Inside the mind of a writer www.scskillman.co.uk

This year darkness seems to be the keyword for some of our best drama offerings on TV: from Agatha Christie: The Witness for the Prosecution:cast-of-the-witness-to-the-prosecution

through Jonathan Creek: Daemons’ Roost;alan-davis-as-jonathan-creek

Sherlock in The Six Thatchers.benedict-cumberbatch-as-sherlock and the Bronte Family in To Walk Invisible.
the-3-bronte-sisters-in-to-walk-invisible

In Sherlock we discovered that Death had an appointment – with Mary Watson in the London Aquarium. Maybe London is Sherlock’s city and he knows the turf. But he was still unable to keep Mary safe, as he had promised. In the Agatha Christie drama, we were drawn in to the personal tragedy of a detective who was finally outwitted by the criminal; in Jonathan Creek we saw our lovable main character largely responsible for the horrific death of a villain; and in To Walk Invisible we were shown a tough and bristly Emily, a Branwell totally lacking in inner resources when things go wrong, a bossy and controlling Charlotte and a rather ineffectual Anne: and all of them powerless against tidal waves of blind misfortune.

I read in an interview with Toby Jones (star of the Agatha Christie episode, and also due to appear as the next villain in Sherlock) that Ten or twenty years ago, Poirot and Miss Marple were cutting edge. But the viewer’s brain processes genre faster now.

I feel this sums up well the challenge facing today’s TV drama writers, screenwriters and novelists.  We can no longer get away with anything that approaches transparency or simplicity in plotting or tone or characterisation; especially if we write crime, suspense or thrillers, we have to be at least two or three steps ahead of the viewer / reader. For us, “the game” of which Sherlock speaks has to be the game we play with the reader’s expectations, which are now razor-sharp. In our books we can only get away with characters like Mrs Hudson saying things like “I’ll just go and make a nice cup of tea shall I?” if there is some kind of double or even triple irony bound up in the package of words and character and context.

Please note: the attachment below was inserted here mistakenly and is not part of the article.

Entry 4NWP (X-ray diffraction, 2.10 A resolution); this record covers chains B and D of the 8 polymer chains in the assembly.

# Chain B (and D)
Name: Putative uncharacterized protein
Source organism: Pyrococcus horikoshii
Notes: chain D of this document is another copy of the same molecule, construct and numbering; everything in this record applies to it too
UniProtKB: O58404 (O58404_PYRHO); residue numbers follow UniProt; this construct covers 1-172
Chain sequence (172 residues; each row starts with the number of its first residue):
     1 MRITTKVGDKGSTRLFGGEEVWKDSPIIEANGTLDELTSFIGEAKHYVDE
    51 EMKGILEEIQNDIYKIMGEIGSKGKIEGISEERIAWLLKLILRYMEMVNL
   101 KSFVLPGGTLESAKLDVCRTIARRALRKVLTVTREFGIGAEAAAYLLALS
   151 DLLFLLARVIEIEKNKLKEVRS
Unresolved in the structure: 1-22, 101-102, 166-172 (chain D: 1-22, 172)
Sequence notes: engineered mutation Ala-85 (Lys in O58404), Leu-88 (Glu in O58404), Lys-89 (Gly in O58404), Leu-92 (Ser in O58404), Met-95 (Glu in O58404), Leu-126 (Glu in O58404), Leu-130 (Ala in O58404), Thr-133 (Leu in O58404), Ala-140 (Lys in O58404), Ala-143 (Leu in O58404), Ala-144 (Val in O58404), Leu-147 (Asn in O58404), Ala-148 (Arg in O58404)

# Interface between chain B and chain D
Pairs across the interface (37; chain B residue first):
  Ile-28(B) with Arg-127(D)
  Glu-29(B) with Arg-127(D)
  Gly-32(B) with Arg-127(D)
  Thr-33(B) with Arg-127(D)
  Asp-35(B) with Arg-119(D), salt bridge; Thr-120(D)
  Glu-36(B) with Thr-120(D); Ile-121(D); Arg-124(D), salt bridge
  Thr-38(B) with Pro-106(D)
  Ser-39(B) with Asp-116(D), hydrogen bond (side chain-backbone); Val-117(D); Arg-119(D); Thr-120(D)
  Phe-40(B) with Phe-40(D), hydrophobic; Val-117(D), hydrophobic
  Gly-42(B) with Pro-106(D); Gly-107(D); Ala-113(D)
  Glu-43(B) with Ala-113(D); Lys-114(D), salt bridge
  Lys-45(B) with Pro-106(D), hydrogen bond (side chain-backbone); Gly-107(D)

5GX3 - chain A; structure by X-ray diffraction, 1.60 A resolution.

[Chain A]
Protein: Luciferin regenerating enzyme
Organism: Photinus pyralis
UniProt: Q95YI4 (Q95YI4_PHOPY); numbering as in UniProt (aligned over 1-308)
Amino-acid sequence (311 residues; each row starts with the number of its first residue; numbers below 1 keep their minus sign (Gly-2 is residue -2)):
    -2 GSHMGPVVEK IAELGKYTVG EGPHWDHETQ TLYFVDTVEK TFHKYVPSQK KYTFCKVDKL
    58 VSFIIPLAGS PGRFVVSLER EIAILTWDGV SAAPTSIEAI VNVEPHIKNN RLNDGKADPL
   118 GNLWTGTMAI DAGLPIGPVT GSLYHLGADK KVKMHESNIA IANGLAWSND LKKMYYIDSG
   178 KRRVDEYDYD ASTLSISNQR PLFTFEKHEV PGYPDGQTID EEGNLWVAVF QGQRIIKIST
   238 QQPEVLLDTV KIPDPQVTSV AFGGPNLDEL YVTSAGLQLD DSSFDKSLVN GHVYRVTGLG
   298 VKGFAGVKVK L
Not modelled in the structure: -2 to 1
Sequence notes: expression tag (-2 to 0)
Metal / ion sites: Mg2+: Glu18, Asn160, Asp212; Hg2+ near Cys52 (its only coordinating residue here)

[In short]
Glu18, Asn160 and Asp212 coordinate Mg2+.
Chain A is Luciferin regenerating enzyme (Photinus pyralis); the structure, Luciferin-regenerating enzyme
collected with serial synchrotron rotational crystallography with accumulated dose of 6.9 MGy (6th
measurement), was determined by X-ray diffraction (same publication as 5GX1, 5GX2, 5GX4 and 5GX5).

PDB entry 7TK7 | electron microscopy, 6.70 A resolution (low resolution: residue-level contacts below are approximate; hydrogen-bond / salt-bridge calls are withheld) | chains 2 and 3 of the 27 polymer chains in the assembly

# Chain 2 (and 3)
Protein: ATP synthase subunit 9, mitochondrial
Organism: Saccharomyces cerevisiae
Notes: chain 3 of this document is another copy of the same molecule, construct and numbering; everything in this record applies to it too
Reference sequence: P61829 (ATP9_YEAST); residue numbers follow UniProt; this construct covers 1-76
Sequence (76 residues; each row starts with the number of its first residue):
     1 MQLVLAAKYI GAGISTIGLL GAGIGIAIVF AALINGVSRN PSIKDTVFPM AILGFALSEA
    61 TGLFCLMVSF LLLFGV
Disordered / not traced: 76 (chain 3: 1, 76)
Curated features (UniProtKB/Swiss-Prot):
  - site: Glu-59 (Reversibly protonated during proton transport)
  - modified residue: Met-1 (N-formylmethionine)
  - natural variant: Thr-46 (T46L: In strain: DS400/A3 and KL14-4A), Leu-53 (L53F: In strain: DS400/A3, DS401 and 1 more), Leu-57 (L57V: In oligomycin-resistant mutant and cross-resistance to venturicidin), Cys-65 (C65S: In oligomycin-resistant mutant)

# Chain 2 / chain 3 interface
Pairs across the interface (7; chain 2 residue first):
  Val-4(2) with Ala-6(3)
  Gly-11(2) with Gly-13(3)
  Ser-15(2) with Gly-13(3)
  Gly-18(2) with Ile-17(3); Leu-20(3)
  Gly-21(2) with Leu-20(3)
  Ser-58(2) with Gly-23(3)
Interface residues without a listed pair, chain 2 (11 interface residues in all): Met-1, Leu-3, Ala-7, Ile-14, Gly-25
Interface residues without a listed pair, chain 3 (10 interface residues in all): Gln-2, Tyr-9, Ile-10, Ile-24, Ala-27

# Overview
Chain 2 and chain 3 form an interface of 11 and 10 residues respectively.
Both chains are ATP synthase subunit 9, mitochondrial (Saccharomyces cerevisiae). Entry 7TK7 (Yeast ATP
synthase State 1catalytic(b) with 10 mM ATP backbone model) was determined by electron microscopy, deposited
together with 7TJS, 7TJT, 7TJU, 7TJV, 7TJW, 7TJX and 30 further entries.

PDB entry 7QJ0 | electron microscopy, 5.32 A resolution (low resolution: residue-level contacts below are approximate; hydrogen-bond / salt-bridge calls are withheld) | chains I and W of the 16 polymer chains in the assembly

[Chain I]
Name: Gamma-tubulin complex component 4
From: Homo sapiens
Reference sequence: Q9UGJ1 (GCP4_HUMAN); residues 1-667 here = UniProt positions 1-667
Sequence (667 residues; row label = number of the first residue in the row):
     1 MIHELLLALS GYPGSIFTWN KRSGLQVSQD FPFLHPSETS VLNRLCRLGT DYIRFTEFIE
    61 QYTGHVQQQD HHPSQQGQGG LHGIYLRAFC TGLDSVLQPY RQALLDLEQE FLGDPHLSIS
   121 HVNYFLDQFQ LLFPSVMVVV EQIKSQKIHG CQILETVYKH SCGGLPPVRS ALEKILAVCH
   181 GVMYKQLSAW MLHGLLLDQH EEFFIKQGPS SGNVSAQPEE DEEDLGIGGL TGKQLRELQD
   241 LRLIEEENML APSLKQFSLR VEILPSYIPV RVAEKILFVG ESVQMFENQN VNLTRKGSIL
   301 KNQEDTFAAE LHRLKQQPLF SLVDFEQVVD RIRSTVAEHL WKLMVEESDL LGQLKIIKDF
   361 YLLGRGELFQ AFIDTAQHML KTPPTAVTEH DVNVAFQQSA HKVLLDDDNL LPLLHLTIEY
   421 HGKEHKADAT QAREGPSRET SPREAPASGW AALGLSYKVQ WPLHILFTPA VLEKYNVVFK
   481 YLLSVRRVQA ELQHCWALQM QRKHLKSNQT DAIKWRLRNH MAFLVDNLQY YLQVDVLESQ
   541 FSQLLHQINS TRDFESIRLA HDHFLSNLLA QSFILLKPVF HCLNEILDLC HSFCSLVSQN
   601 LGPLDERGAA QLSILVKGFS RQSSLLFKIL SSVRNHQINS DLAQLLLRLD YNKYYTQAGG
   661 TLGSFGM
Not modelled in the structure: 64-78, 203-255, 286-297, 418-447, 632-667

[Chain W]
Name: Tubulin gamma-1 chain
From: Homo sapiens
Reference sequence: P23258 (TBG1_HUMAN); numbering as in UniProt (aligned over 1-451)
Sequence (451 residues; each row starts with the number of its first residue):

Against all this perhaps, the Outnumbered Christmas Special was refreshingly light, unless you count the darkness of 1) being led astray by a mischievous old man, now deceased, to travel a long distance to scatter his ashes in a random beauty spot 2) the abrupt discovery that your son plans to disappear off to New Zealand long term, and 3) walking away defeated from a car accident having trashed your car, totally unaware your daughter has obtained evidence that the other party was completely at fault….

All of these dramas, though, are essentially English, and all are about life, and we love them, together with their characters and situations. The darkness in some way is cathartic for us; we identify, we exercise our powers of empathy as we are drawn into the tragedy and horror and irony of the characters’ experiences… and this is why drama, and fiction, is a gateway to truth, and so profoundly important in our lives.

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Comments on: "Dark TV Drama for Christmas 2016 and New Year 2017" (3)

  1. I watched the Bronte drama and found it very enthralling. In fact, I felt really sorry for Branwell and his mental breakdown! It must have been hard for him to be “the man” of the family and yet pale in comparison to the talent of his sisters. But I liked how he completely missed their struggles in a man’s world as well. Very good program.

    I didn’t see the other ones you mentioned, but I did watch Ethel and Ernest, the animated film about Raymond Briggs and his family. That one had me crying nearly all the way through, it was so emotional!

  2. I read the Agatha Christie years ago. So long ago that I had forgotten the twists. Some were predictable as they were the Christie formula, but not all of them. The net result was that I really enjoyed the drama, and I thought that the acting was great.

    I didn’t watch any of the others that you discuss. One has to be careful not to over-indulge at this time of year!

    • Very true Lance, about the “over-indulgence”! A couple of days ago I had my first chance to properly look through the Christmas Radio Times and there were several programmes I wish I’d watched. It would have been impossible to watch them all. I may watch them on Catch Up, or life may take over… All I can say is, as long as we find time for writing and reading books, that takes first priority!

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